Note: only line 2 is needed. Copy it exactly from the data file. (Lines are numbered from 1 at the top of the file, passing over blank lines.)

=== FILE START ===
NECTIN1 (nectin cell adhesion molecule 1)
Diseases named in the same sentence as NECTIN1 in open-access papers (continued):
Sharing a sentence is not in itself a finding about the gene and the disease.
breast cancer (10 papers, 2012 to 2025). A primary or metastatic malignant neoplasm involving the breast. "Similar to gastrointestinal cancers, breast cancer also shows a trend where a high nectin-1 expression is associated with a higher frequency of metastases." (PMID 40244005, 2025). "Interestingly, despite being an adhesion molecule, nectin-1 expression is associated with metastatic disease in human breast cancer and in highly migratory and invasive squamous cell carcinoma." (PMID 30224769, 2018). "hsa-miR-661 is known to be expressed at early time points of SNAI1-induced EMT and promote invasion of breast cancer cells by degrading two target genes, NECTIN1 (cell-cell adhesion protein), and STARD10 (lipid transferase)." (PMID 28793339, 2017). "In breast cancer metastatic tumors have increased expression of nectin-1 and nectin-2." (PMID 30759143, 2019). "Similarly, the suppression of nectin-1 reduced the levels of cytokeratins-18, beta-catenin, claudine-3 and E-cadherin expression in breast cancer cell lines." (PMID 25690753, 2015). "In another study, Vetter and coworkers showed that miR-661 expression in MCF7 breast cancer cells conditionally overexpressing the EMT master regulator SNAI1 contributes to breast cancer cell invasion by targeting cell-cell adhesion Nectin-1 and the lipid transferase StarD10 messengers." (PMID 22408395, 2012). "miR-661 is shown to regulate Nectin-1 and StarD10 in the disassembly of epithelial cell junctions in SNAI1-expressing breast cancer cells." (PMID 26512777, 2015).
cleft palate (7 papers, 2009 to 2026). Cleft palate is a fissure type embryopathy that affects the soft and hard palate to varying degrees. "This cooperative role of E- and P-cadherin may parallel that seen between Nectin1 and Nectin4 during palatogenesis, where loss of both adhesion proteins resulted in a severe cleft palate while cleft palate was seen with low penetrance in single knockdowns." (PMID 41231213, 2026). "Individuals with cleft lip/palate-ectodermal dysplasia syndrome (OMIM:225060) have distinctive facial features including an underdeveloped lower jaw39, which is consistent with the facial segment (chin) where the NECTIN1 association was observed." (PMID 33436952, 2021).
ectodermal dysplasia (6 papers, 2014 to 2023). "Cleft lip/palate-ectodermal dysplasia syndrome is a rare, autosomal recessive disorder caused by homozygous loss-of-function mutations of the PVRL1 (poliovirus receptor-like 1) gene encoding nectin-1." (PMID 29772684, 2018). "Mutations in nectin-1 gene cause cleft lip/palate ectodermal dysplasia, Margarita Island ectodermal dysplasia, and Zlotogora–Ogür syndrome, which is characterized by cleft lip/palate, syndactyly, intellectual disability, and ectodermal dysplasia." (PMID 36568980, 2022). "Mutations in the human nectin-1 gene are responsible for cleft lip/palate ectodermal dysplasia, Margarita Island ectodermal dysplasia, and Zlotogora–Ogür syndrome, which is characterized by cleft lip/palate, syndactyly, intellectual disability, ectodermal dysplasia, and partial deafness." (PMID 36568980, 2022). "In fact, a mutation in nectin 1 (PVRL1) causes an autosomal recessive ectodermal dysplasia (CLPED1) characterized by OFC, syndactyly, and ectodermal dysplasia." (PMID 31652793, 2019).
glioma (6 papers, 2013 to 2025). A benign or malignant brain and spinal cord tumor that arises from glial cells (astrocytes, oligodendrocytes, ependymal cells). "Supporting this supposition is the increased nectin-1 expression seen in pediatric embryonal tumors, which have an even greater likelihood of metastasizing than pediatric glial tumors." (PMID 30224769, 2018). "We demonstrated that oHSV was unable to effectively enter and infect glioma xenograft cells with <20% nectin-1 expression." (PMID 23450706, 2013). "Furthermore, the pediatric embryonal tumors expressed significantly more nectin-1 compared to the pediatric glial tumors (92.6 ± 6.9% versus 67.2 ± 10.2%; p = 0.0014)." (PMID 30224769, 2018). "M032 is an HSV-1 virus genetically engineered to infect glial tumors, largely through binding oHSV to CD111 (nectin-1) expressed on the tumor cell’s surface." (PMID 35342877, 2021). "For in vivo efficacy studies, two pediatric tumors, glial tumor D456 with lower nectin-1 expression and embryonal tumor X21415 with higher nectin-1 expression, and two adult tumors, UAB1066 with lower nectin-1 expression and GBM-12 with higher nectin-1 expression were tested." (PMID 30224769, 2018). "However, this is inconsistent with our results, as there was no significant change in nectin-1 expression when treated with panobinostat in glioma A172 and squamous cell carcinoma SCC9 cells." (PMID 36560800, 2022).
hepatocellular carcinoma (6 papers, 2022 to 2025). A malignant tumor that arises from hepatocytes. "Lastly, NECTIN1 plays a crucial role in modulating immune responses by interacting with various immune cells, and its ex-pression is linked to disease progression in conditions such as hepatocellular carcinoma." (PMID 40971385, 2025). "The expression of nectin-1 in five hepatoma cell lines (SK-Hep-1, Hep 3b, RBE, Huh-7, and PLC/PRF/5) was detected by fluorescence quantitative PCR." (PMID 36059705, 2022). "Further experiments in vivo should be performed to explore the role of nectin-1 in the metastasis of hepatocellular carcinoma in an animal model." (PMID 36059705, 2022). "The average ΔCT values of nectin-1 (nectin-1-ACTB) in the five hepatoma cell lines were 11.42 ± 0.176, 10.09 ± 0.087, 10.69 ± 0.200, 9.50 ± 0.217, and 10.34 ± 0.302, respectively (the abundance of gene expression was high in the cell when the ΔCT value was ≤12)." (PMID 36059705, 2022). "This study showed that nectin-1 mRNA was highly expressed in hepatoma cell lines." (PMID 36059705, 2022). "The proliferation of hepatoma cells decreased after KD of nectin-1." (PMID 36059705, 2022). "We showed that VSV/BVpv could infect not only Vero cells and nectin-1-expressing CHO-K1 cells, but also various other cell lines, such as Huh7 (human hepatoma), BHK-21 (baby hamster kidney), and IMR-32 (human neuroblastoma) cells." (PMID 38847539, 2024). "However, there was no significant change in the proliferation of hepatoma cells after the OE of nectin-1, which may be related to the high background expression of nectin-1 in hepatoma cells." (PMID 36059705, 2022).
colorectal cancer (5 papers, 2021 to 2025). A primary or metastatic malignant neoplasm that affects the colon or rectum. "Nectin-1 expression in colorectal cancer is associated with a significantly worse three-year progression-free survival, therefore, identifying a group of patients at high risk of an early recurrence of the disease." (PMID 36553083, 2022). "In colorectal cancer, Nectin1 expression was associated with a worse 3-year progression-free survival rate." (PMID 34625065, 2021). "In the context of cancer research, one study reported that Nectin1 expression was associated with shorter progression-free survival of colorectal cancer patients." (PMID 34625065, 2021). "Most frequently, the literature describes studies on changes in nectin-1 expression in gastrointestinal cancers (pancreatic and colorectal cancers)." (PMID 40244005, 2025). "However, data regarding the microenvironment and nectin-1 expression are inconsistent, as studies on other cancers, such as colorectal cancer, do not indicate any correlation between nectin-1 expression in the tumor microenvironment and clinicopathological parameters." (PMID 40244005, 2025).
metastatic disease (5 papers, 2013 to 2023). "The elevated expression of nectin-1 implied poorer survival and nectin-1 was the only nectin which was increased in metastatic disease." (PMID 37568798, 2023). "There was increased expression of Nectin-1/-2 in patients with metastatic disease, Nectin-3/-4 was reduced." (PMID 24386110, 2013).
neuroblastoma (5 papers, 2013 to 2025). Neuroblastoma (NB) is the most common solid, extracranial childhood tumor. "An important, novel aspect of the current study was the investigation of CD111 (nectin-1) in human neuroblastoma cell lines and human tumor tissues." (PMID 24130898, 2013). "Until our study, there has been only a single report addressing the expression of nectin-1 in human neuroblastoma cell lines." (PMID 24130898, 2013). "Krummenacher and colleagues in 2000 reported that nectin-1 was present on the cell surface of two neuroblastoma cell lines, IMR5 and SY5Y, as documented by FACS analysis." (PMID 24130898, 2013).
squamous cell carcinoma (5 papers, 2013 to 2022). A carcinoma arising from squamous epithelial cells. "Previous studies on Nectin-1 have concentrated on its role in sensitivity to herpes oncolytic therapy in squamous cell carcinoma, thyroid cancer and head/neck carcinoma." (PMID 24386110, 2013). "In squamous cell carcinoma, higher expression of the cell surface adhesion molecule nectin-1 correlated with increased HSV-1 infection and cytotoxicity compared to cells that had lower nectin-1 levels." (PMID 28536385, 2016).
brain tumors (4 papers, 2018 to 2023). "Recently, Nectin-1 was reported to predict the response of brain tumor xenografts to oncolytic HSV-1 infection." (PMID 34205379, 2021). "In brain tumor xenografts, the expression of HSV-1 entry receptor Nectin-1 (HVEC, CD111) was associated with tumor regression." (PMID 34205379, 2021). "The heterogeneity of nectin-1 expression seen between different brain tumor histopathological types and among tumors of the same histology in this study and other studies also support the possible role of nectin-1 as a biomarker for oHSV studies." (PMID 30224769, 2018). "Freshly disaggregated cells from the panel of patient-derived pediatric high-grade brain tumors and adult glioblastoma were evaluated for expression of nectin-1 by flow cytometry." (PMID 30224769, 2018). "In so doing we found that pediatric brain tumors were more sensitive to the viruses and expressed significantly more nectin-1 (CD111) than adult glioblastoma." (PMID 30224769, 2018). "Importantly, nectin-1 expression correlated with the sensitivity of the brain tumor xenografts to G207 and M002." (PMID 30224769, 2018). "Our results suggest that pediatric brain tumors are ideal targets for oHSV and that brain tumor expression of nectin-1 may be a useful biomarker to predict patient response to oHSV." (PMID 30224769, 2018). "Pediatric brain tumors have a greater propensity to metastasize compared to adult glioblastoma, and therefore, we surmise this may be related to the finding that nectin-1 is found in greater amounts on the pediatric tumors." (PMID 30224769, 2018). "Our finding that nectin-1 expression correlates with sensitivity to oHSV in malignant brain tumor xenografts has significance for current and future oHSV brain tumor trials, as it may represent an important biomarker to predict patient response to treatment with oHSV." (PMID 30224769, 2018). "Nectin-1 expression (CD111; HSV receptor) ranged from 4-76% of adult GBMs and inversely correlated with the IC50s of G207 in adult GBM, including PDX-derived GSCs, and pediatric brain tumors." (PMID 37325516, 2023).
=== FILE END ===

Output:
Diseases named in the same sentence as NECTIN1 in open-access papers (continued):